I’d also like to point out that, although I didn’t get it at first and had to look it up, Agent Lorenzo Zoyle is another film reference – it’s a very old Nick Nolte and Susan Sarandon film called Lorenzo’s Oil, which is why Jason Bateman does that little double-take as Pegg and Frost repeat his name together, as if he hadn’t even realised it before! It did take a bit of searching on my behalf, but because I noticed how many searches were turning up this post, I decided I should make a point of it. You’re searches are over, people! That is the answer!

The only thing that really faults Paul is that Edgar Wright wasn’t on board as director this time round. Not that Greg Mottola didn’t do a brilliant job with Paul – in fact, its amazing Pegg and Frost managed to find someone as on-the-level with them as Wright is – but I couldn’t help feeling like some bits would have benefitted from Wright’s input, such as avoiding the inevitable Hollywood ending, but it ends up working all the same.

If you were to get excited about any film this month, then Paul is definitely that film! Paul gets an intergalactic 9 out of 10 stars for its genius comedy and effort on all fronts from the cast and writers. Another triumph for Simon Pegg and Nick Frost!

6 Comments

  1. Do you think Edgar Wright didn’t direct is because they are British? Remember during Kick Ass the director was happy to not have a British person in his film for once, until he found out the main guy was? Maybe the same thing is happening to Edgar Wright! Your title says contains spoilers, but I don’t feel as if the movie has been spoiled for me, I have no idea what happens to them int he end or how their characters change. Although the photo gave away what they look like?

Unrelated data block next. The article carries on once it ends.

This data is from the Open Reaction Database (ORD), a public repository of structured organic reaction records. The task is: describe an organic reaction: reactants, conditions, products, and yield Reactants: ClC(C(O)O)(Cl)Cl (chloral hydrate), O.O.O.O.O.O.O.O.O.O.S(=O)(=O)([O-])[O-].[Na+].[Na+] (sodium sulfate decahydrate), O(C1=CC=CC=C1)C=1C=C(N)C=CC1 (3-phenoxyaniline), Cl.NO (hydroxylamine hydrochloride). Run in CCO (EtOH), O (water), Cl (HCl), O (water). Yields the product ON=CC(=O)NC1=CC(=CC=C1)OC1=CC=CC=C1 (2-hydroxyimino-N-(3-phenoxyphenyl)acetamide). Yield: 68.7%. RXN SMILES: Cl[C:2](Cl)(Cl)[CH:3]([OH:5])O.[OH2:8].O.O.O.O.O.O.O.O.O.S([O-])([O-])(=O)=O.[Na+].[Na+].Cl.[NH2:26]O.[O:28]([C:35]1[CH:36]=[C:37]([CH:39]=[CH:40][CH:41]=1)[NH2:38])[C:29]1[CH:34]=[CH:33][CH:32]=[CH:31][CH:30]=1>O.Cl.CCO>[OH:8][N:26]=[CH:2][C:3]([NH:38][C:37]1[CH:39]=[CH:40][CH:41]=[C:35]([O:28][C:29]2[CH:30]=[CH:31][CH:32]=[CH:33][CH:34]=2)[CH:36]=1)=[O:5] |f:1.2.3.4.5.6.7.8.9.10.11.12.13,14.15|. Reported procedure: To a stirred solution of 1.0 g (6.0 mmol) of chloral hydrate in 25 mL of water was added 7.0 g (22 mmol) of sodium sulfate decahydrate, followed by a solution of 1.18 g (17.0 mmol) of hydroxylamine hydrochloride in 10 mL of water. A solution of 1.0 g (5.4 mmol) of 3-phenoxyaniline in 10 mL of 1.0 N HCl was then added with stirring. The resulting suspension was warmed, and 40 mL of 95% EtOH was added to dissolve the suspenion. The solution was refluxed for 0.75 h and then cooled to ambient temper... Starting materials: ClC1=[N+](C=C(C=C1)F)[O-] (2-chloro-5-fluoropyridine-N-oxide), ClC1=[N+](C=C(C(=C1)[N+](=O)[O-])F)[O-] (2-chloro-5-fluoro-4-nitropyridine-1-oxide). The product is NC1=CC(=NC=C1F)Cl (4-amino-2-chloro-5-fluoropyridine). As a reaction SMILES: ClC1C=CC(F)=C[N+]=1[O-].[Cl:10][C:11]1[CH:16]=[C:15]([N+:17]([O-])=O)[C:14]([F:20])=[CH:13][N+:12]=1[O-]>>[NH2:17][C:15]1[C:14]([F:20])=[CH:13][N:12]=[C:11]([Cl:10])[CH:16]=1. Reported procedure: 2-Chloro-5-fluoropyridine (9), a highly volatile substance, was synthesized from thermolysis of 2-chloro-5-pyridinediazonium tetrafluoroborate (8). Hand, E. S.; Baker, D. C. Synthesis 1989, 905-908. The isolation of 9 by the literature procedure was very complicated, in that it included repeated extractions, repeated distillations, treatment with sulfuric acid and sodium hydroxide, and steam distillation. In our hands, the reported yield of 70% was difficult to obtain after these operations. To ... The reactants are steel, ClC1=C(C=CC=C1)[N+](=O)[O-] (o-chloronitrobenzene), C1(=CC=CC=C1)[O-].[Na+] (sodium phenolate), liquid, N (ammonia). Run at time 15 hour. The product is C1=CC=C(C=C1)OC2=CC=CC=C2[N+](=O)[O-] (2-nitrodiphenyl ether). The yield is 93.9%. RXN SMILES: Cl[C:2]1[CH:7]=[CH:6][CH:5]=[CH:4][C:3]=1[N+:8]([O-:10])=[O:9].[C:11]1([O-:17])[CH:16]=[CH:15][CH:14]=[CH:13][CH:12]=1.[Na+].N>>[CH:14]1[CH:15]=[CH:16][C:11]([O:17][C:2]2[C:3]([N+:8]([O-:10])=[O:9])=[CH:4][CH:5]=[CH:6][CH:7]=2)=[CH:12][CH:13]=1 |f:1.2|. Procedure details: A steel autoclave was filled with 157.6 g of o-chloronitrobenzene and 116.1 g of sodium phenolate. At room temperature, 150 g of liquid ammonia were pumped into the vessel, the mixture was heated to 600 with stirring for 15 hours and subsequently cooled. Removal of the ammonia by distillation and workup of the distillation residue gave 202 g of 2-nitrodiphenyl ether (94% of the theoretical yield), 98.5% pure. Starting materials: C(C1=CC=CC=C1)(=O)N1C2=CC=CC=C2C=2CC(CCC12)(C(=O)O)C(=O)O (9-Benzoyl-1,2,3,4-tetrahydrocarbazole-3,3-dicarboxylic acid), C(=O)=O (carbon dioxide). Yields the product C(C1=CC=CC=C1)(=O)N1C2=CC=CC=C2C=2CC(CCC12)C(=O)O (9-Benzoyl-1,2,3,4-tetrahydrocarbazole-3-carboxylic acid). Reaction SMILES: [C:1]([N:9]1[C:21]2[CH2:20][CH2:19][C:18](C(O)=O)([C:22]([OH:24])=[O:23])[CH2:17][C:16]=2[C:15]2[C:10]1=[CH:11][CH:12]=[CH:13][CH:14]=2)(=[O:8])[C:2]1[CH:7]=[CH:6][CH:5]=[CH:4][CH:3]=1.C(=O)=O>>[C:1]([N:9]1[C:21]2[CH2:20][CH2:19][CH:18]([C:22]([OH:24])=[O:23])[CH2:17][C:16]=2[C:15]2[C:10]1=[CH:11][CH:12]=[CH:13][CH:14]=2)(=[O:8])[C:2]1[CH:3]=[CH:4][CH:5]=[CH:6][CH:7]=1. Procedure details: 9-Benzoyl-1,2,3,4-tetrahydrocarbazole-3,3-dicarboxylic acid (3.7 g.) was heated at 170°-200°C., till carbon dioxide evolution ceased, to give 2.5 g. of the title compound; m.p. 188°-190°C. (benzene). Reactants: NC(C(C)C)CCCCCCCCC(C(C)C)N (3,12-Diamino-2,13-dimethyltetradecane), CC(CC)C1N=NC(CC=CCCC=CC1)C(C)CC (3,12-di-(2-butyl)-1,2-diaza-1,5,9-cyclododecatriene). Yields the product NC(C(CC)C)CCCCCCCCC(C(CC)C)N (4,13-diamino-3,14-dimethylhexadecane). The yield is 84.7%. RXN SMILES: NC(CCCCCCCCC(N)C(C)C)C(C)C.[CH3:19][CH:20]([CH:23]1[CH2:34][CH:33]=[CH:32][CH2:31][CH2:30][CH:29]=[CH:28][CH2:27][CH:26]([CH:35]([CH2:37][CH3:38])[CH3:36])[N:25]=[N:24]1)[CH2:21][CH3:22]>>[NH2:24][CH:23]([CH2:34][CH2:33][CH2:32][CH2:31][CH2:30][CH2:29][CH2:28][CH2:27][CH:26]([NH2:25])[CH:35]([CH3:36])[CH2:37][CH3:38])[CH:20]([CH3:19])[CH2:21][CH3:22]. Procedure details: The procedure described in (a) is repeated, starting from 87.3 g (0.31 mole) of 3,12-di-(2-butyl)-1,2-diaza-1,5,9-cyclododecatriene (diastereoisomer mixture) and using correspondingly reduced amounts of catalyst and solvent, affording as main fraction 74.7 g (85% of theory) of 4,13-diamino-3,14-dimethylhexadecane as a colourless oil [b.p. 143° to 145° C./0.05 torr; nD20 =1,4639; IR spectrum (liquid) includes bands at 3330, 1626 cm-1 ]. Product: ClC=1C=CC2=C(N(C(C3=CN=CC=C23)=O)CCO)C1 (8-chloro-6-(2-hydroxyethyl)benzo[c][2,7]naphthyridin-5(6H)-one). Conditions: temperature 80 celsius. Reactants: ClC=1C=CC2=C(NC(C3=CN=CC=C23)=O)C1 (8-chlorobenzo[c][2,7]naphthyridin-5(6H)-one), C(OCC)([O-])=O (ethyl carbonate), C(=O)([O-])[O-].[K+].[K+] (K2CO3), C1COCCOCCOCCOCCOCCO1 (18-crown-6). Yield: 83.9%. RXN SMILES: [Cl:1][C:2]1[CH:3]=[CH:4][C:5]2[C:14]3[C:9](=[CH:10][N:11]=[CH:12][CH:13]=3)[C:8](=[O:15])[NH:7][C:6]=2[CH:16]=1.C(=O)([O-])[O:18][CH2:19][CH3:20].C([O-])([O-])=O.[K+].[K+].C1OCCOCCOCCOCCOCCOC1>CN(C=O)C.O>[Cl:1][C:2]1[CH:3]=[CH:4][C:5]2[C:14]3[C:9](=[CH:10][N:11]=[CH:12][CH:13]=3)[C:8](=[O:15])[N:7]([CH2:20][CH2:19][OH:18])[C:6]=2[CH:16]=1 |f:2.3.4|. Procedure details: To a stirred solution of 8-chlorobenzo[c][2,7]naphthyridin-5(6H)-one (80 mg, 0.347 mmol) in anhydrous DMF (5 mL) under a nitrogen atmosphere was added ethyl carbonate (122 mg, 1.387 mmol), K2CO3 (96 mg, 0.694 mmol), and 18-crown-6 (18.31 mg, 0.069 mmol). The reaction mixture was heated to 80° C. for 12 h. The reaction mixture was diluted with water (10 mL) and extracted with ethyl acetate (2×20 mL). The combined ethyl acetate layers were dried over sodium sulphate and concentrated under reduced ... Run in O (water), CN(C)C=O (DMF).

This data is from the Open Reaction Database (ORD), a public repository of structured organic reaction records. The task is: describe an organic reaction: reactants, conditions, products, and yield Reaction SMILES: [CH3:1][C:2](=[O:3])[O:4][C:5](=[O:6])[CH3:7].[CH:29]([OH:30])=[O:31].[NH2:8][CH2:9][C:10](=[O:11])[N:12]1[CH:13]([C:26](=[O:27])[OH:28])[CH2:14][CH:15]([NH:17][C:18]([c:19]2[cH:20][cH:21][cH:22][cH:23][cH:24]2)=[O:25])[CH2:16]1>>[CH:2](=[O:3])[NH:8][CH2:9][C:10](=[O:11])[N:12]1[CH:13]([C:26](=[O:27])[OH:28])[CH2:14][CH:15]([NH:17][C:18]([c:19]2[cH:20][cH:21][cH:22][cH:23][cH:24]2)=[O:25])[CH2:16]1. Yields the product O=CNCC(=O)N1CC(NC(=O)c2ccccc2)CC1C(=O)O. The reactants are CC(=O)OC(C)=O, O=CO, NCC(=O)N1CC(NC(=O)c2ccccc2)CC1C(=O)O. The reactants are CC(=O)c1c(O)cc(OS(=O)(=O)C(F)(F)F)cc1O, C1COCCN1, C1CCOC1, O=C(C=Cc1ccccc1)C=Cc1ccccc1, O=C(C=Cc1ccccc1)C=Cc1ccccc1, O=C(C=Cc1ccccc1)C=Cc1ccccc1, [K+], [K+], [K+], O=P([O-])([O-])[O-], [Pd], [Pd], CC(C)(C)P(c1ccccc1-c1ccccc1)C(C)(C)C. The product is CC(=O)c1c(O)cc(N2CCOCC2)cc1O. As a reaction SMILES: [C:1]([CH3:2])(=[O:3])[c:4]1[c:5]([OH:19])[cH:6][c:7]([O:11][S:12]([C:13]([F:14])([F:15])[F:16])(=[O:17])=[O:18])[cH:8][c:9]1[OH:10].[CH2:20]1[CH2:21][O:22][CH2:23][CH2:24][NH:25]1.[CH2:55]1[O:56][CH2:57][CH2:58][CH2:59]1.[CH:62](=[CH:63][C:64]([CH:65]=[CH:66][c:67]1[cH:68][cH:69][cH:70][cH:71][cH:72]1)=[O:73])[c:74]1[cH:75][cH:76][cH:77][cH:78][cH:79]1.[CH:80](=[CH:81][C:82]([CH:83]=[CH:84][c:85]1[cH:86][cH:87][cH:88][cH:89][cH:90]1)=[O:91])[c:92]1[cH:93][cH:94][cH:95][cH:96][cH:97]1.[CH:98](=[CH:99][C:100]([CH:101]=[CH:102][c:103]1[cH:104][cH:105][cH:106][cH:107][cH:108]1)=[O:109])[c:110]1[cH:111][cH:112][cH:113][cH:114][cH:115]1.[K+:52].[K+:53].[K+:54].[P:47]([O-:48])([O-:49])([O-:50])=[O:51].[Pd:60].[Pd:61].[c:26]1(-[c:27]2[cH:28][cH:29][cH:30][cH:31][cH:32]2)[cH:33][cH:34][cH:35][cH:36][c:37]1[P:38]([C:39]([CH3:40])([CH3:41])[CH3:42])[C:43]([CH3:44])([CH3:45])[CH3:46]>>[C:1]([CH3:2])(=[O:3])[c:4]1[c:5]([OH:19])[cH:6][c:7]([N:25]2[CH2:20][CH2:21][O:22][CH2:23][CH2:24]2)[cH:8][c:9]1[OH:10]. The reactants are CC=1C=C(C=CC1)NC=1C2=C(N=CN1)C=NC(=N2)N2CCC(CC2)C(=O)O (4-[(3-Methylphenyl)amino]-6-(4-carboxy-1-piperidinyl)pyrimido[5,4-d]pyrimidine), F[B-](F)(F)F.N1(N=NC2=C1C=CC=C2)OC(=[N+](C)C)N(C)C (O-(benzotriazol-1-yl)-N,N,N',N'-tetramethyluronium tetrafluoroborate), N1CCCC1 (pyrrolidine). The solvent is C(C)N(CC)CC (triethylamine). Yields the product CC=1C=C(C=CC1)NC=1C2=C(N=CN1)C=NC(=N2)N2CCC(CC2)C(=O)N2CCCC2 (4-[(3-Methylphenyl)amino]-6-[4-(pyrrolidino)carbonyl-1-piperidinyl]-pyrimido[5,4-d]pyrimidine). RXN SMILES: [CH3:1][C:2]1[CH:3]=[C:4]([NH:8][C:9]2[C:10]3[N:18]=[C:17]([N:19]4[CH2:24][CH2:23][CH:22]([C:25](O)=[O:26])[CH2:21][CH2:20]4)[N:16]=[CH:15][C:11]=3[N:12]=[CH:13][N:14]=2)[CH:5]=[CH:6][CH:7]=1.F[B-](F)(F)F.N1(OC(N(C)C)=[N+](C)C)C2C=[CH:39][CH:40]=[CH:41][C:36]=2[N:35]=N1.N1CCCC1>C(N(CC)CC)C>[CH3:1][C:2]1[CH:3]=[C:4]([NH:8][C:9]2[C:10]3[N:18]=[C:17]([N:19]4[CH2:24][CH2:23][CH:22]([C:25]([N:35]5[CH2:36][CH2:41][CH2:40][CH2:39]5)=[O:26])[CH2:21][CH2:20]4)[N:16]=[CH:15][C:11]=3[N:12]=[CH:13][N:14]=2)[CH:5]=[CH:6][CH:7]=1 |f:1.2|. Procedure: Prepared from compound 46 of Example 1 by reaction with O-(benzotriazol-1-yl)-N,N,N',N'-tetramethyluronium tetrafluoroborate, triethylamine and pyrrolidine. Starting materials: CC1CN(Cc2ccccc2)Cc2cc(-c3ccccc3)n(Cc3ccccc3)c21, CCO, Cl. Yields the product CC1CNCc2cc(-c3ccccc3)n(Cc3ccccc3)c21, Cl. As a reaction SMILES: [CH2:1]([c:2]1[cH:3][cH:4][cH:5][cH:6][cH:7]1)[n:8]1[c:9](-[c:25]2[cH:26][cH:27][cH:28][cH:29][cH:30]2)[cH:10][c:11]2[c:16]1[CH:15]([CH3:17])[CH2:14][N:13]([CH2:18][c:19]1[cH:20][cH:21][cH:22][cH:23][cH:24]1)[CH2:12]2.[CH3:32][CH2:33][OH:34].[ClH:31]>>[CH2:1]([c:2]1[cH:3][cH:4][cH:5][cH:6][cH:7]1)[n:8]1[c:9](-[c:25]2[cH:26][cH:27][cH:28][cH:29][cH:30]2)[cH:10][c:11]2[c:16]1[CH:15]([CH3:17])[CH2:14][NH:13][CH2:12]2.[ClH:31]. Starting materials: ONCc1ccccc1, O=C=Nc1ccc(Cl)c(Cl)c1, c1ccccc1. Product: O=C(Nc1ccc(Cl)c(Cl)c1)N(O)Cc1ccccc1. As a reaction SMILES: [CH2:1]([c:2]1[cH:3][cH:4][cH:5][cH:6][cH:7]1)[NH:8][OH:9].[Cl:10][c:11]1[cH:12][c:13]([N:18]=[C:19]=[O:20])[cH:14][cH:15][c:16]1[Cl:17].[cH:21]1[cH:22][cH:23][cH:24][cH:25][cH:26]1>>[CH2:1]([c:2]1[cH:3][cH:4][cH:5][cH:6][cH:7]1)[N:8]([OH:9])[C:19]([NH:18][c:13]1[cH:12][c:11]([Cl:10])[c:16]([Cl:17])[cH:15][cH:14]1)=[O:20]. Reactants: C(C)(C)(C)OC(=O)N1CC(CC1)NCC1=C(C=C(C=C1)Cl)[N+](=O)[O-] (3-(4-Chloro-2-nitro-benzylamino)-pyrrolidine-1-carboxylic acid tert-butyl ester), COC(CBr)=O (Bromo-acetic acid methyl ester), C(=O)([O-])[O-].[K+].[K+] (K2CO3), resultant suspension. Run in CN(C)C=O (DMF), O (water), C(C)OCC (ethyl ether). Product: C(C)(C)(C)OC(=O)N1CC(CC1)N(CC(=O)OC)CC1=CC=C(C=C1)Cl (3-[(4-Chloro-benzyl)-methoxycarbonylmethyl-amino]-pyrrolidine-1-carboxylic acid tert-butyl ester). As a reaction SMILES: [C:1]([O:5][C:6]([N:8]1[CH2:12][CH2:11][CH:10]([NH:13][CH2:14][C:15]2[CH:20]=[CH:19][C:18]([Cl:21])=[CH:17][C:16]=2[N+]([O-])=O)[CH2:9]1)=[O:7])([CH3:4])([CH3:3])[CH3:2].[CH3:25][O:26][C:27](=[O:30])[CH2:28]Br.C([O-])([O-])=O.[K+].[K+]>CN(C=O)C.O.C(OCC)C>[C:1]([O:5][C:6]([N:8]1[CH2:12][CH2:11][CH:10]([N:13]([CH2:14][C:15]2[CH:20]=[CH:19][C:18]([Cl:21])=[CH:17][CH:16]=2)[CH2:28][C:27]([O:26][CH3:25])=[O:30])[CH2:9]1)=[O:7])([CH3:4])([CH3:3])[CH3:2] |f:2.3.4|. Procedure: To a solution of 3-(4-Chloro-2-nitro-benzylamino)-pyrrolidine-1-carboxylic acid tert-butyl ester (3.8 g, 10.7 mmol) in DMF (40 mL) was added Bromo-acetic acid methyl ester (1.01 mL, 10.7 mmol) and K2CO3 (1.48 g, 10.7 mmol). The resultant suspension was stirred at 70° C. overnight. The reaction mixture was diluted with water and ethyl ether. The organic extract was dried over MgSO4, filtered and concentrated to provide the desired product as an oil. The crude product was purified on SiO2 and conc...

• No. Edgar Wright has directed all of their previous works, including Spaced, Shaun of the Dead and Hot Fuzz and has built up a career with them together. So thats definitely not the reason at all. And it wasn’t Kick-Ass, it was Scott Pilgrim. Matthew Vaughn directed Kick-Ass, Edgar Wright directed Scott Pilgrim Vs The World, and the reason he wanted to not have any British members on the cast was because he wanted it to be his first fully American cast to make a new direction from having purely British casts. It’s also the reason that Simon Pegg was at the Scott Pilgrim Premiere. I put that it had spoilers in it because I said that it has a Hollywood ending, which over here means that “everyone lives happily” at the end, thus taking away any tension that might have been held at the last part of the film.

  2. Hi! I really like your take on this movie. It was fun, and I agree, with the genius of simon pegg and nick frost there were a few things that could have been uhmmmmm less cheesy perhaps if they had the other director???

    There is one sentence above that you might want to edit again (remove is?):